In the NHL, any teams whose players become involved in an altercation other than during the periods or the game, are fined $25,000. Players involved in fighting are assessed a major and game misconduct. Any player deemed to be an instigator at a time other than during the periods of the game shall be suspended automatically for 10 games.
 
As you can see by the video, it is impossible for four officials to break up multiple fight situations that erupt when a brawl takes place. The very first thing that this officiating crew did correctly was to identify #18 in the black jersey as a lightning rod for player hostilities and attempted to usher him away as quickly as possible. The problem was the Armada bench/dressing room was on the opposite side of the ice and it was impossible to contain the mob that wanted a piece of anyone wearing a black jersey at this point. Number 18 was the first player the linesmen wisely escorted off the ice.

Once multiple fights broke out, you saw one referee reach into his back pocket and pull out a pencil and notepad. He would be writing down the pairings of combatants by sweater number in two columns; home and away.  He would also be recording anything beyond just fighting majors that would include a "third man in" (gang warfare) or look for a match penalty, use of a stick, blocker or any deliberate attempt to injure a player that might result.

The referees would itemize and prioritize the fights that broke out, along with any other serious infractions they witnessed, to be recorded on the penalty sheet following the brawl and from within the safety of the officials room. You are correct, Clayton, that not everything will be called; only the major stuff. There was plenty for the referees to pick from in this brawl, as in usually the case.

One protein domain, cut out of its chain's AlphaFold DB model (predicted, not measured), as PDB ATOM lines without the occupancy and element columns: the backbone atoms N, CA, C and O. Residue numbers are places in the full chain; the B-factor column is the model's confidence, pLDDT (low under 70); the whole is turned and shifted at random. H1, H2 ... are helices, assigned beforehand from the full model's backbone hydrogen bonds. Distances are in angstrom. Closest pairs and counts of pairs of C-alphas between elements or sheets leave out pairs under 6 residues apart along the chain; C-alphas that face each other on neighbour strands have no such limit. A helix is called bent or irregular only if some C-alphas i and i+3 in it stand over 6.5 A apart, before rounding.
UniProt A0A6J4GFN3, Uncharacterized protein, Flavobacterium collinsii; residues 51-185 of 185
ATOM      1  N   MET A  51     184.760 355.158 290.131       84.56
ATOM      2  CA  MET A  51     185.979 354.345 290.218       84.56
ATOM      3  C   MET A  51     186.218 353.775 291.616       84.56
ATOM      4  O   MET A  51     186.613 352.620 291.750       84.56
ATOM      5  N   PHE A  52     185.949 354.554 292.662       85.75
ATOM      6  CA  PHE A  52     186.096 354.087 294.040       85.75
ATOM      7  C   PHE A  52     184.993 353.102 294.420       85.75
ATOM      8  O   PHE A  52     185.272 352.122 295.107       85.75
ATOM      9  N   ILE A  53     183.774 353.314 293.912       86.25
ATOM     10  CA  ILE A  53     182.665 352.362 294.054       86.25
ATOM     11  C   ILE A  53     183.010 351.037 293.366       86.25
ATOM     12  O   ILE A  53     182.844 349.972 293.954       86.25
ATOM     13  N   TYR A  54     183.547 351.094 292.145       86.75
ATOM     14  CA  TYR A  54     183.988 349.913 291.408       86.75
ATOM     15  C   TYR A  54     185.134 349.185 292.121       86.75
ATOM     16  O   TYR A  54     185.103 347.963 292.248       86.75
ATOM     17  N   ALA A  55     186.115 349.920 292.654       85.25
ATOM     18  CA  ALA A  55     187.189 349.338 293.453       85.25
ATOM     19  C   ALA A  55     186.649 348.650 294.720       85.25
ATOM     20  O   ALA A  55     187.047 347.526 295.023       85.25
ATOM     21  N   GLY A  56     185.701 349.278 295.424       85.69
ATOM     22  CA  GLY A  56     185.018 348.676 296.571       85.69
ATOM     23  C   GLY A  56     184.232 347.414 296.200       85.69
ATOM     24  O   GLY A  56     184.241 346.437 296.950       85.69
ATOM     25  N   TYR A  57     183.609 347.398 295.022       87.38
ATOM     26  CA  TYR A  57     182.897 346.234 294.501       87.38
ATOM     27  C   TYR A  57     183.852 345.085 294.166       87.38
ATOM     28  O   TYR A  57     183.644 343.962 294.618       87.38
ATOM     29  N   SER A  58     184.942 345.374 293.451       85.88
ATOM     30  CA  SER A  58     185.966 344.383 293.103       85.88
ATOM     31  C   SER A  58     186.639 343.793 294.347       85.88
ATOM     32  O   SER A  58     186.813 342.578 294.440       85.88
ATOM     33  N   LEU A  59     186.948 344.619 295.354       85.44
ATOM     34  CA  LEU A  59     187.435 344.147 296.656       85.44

The linesmen did a very good job in working as a pair, wherever possible, to separate two combatants and quickly usher them off the ice before moving to the next most aggressive altercation. They looked like "worker bees" buzzing into the fights.

When something such as this breaks out (trust me when I tell you I have been involved in many far worse than this one), it is important that the referee(s) remain as calm as possible to identify the major infractions and combatants. Player safety becomes a primary focus for all of the officials on the ice. If any official observes a player taking a severe beating, he must put his pencil away and go the aid of that player that is in jeopardy. Once you lay your hands on a player, the first objective is to separate him from the altercation. When that is executed, you want to skate that player off the ice as quickly as possible so he doesn't resume or engage in another fight.

To solicit player cooperation, you first attempt to talk some reason into the player. If that fails, I made sure I told the player I was writing the report when this was all over and if he didn't comply, I would do my very best to make sure he got a lengthy suspension! That usually worked.

Kerry Fraser

Kerry Fraser


Kerry Fraser is an analyst for the NHL on TSN and That's Hockey 2Nite on TSN2. As one of the league's most recognizable senior referees, he's worked 1,904 NHL regular season games and 261 playoff games during his 37-year career.


Got a question on rule clarification, comments on rule enforcements or some memorable NHL stories? Kerry wants to answer your emails at cmonref@tsn.ca!


You can also follow Kerry Fraser on Twitter at @kfraserthecall!